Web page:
2. Maangchi New York City joined 8/08 & has 11,825 comments

    It looks ok for me,but I don’t see green onion in the soup. I use lots of green onions in Yukgaejang.

  3. james& has 3 comments

    I made this tonight but I think I overcooked the vegetables.
    http://www.flickr.com/photos/[email protected]/2903286367/

  4. Maangchi New York City joined 8/08 & has 11,825 comments

    I recommend spinach side dish(shigeumchi: 시금치), beansprout side dish (kongnamul: 콩나물) and seaplant salad(miyuk muchim: 미역 무침)
    Check out my recipe for spinach side dish,kimchi stew and bean sprout side dish video, and sea plant soup and sald side dish.

  5. Anonymous& has 2,261 comments

    hi maangchi!

    i want to make yuk gae jang for a school cultural project i have coming up. we are supposed to make a whole meal, so i was wondering, what other korean dishes would go good with yuk gae jang besides pony-tail kimchi?

    Thank you very much~!

  6. Maangchi New York City joined 8/08 & has 11,825 comments

    Don’t worry much about soy sauce. Just skip it and use salt then. Thank you!

  7. JooHyun& has 2,261 comments

    Hi Maangchi!

    I’ve just recently discovered your site and have been making great korean dishes since!!! I’m Korean but I’m kind of new at cooking Korean Food, and you’ve been so inspirational!!! I love watching your videos and you are too cute!!! One quick question. I LOVE yuk gae jang but I want to make one on my own (I live pretty far away from a decent Korean restaurant). I want to share this with my friend, but unfortunately, he is allergic to soy sauce. Seeing as how this dish only uses 1 TB of soy sauce, do you think the end result would be greatly affected if I were to omit soy sauce from the recipe? Maybe I should add some fish sauce instead? What do you think?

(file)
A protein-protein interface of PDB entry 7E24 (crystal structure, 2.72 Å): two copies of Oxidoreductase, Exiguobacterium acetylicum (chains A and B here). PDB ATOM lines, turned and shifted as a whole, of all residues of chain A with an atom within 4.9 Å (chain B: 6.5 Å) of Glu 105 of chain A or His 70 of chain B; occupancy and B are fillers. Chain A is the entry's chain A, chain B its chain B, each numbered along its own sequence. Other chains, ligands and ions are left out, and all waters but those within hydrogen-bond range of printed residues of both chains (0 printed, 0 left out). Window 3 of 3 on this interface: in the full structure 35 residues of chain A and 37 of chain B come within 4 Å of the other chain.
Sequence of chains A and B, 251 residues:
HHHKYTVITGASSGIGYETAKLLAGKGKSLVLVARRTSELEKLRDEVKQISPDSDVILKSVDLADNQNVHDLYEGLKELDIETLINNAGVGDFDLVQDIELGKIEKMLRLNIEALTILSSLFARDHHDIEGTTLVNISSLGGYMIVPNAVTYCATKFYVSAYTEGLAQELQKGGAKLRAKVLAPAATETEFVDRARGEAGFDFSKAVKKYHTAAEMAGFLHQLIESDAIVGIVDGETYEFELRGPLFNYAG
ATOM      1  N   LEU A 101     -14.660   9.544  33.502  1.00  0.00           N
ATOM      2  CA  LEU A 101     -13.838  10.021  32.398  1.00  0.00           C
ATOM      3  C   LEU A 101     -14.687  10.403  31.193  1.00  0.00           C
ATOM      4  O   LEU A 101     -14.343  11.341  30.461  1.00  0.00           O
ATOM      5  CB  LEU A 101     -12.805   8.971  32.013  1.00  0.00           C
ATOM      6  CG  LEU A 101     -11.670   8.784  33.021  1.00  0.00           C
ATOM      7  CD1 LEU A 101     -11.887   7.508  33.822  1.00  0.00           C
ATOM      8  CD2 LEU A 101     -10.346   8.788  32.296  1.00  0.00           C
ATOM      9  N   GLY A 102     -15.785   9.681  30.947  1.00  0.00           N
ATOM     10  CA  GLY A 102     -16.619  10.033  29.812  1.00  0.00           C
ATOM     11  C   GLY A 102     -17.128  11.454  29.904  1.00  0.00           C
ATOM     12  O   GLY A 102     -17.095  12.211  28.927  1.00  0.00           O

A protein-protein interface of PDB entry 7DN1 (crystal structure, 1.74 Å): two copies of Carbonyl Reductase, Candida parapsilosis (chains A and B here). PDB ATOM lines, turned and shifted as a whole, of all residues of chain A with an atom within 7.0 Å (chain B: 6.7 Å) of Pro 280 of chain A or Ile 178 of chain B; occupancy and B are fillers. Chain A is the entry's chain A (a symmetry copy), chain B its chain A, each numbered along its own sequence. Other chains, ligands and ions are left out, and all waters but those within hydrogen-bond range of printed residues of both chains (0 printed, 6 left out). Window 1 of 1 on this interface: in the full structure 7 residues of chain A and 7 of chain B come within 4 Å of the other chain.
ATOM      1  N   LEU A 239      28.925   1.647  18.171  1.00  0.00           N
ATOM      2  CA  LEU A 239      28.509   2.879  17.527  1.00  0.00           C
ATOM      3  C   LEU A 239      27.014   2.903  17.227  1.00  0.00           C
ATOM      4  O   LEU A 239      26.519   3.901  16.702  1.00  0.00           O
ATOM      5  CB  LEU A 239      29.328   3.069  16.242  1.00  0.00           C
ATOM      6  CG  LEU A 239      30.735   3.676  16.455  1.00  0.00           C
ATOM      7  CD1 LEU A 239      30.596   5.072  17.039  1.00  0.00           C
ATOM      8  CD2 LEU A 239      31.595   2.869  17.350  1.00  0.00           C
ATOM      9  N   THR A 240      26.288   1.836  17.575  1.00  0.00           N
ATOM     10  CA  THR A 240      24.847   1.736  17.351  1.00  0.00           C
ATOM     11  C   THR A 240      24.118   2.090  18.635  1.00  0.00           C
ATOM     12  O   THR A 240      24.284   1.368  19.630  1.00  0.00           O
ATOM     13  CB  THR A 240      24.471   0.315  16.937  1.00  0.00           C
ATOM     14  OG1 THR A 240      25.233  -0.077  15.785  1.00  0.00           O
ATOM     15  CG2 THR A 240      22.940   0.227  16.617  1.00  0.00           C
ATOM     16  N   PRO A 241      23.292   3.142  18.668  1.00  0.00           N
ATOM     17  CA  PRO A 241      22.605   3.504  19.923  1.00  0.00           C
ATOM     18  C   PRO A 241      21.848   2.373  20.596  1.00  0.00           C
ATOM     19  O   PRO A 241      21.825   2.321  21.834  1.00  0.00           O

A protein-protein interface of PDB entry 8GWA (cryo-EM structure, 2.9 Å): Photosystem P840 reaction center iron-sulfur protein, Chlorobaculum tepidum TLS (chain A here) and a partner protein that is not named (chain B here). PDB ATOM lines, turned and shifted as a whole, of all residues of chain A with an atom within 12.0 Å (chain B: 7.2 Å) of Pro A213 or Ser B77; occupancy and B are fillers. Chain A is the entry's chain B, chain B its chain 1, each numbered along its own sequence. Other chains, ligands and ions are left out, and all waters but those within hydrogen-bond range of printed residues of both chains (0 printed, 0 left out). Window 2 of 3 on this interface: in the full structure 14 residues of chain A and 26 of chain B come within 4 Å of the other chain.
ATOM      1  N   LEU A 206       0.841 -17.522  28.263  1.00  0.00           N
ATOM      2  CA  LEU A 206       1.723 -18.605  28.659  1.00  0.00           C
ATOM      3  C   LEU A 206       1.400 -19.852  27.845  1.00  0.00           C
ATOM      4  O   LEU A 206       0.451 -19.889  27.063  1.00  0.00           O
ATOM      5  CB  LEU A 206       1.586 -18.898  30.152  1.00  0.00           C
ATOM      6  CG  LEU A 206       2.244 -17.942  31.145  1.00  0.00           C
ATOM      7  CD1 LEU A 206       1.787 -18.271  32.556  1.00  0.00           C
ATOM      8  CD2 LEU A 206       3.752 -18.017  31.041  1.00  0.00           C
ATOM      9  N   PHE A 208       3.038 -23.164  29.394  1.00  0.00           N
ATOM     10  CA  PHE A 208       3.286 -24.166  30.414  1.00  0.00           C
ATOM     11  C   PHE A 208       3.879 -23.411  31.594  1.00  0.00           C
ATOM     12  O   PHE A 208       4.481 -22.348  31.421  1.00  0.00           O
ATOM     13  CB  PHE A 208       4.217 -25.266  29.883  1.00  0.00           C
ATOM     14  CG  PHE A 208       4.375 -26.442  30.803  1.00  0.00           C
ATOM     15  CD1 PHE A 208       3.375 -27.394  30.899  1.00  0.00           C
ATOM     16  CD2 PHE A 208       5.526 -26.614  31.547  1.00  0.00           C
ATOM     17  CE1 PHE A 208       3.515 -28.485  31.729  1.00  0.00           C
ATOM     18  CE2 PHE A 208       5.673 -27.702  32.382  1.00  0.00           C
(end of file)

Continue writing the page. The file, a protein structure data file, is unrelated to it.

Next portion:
Thanks and I look forward to more of your videos!!!

  8. Xtine& has 2,261 comments

    Hi, Maangchi! I recently ordered Yuk gae jang and enjoyed it. I will try cooking it one of these days using the recipe you provided. I think I will be able to find kosari here in the Philippines.

  9. Maangchi New York City joined 8/08 & has 11,825 comments

    beef can replace with pork and skip radish if you can’t find it. I would not use celery.

  10. gabieolie& has 2,261 comments

    Hi Maanchi,
    I made Yuk Gae Jang today, and it turned out great! I invited my parents for lunch, and they really enjoyed it. My dad even asked me to make more. :) I’m so happy that I was able to make such a delicious dish. Thank you for the recipe.

    My daughter asked me to make your jja jang myun. I hope I succeed. If I don’t find radish, is it OK to substitute with celery? And beef instead of pork? Thank you!!

  11. Maangchi New York City joined 8/08 & has 11,825 comments

    Hi, minhul,
    Yes, dak do ri tang and dak kal bi are already in the list of my upcoming cooking videos. Thanks!

  12. minhui& has 2,261 comments

    Hello Maangchi,
    Do you have any chicken stew recipes? I remember a dak dori tang (?) that had potatoes and spicy braised chicken, or dak galbi, spicy stir-fried chicken, as a child.


  13. Anonymous& has 2,261 comments

    I can’t visit your site anymore because I get so hungry! Stop showing us these delicious recipes …

    But seriously, your site and videos are great. I am glad more people are becoming aware of Korean food. We need to be able to buy Korean food or go to Korean restaurants just as easily as we can find Chinese restaurants in the US.

  14. Maangchi New York City joined 8/08 & has 11,825 comments

    haha, long id!
    yes, toran is taro and its taste is like potatoes. I found toran in chinese market in Toronto.
    Thank you for your compliment about being ninja in the kitchen. : )

  15. desperatelyseekingsuddenlysusan& has 2,261 comments

    i’ve been enjoying your cooking videos. they’re better than most cookbooks because we can see how to cut and prepare the ingredients. thank you!

    i once had toran-guk in korea and the toran tasted like taro. i found out that’s what it is. i think you might be able to find taro in chinese or vietnamese markets.

    i’m very impressed by your knife skills. you chop like a pro!